Hackers developing file-infecting Virlock ransomware with resurrection powers

Hackers are developing a polymorphic ransomware known as ‘Virlock’ that has enhanced file-infection and resurrection powers, according to Trend Micro.
Trend Micro researchers Jaaziel Carlos, John Chua and Rodwin Fuentes reported the Virlock ransomware in a threat advisory.
“We recently came across one malware family, detected as PE_VIRLOCK, that not only locks the computer screen but infects files – a first for ransomware,” read the advisory.
Virlock has the basic hallmarks of ransomware, and locks computers by disabling explorer.exe and preventing the use of taskmgr.exe. But it is more dangerous as it adds a new file infection functionality.
This instructs Virlock to check infected machines for specific file types, including .exe, .doc, .xls, .pdf, .ppt, .mdb, .zip, .rar, .mp3, .mpg, .wma, .png, .gif, .bmp, .jpg, .jpeg, .psd, .p12, .cer, .crt, .p7b, .pfx and .pem.
If found Virlock encrypts and embeds the file in the malware body while adding a .RSRC section.
The researchers said that the infection capability offers attackers a variety of powers over the victim system and makes detection and removal of the ransomware more difficult.
“Virlock encrypts the host file to make it more difficult for security solutions to clean and restore the infected files,” said the advisory.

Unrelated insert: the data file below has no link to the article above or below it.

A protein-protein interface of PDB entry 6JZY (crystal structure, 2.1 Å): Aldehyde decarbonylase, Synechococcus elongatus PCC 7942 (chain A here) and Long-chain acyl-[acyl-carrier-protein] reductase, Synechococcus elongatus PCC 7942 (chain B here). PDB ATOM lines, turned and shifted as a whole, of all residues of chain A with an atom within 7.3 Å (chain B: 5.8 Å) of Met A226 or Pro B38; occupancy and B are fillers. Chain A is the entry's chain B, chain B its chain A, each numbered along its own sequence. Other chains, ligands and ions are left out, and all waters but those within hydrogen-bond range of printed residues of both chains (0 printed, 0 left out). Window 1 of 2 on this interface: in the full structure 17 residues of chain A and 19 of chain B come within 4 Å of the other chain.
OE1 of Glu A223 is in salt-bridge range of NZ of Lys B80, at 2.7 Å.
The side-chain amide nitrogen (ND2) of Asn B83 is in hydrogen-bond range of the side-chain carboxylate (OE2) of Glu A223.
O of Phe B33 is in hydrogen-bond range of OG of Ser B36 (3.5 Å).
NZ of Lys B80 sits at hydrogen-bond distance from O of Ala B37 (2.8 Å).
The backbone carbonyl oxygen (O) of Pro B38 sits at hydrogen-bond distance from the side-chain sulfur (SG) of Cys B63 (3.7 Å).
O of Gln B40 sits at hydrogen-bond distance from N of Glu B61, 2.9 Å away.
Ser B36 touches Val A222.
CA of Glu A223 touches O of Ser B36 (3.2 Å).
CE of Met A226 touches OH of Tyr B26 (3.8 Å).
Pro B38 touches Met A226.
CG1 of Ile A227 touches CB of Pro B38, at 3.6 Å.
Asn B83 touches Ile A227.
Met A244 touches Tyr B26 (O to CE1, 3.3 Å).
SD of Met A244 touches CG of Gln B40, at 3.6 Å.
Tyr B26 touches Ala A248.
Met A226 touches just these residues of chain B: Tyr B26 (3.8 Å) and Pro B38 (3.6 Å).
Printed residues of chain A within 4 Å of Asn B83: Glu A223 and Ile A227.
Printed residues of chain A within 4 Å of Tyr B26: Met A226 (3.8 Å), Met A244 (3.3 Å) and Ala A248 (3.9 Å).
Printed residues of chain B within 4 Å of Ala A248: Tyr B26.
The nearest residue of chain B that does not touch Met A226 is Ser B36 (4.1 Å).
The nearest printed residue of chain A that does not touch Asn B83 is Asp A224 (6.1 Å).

“Based on our analysis, Virlock uses custom encryption with two layers of encryption. First is a combination of XOR and ROL (rotate on left) encryption and the second layer is an XOR encryption.
“[Additionally] if the infected system is not properly cleaned, even the presence of a single infected file will trigger the infection chain all over again.”
The malicious files also have self-spreading capabilities and can infect additional systems by moving through the infected network or being transferred on removable flash storage USB sticks.
The Trend Micro researchers said that Virlock’s defence-dodging powers are further aided by a “polymorphic” design.
“Our analysis shows that Virlock is polymorphic. The malware was packed with a custom hacker packer that uses randomised API calls,” explained the advisory.
“This malware continuously changes the hacker packer that it uses to avoid detection. This makes it harder for security researchers and products to detect as the code changes each times it runs.”
It is currently unclear who is behind Virlock, although Trend Micro reported that it was used in one of the Carbanak cyber attacks said to have defrauded over $1bn from 100 banks in more than 30 regions.
Virlock is believed to be a work in progress, and the researchers expect fresh variants to appear in the near future.
“In our analysis, we also found traces of incomplete modules or illogical codes in Virlock,” read the advisory.
“It’s highly possible that the modules/codes are proof that Virlock is still in the development stage. It won’t be a surprise if we see a more sophisticated Virlock variant in the coming months.
“One possible development is in its arrival vectors. We might see Virlock use a mass-mailing malware to help it to propagate, similar to those used by the CRYPCTB ransomware family.”
Virlock is one of many emerging threats uncovered this week. Researchers at Kaspersky Lab reported on Wednesday that they had uncovered the first malware capable of bypassing Captcha image recognition systems targeting Android devices.

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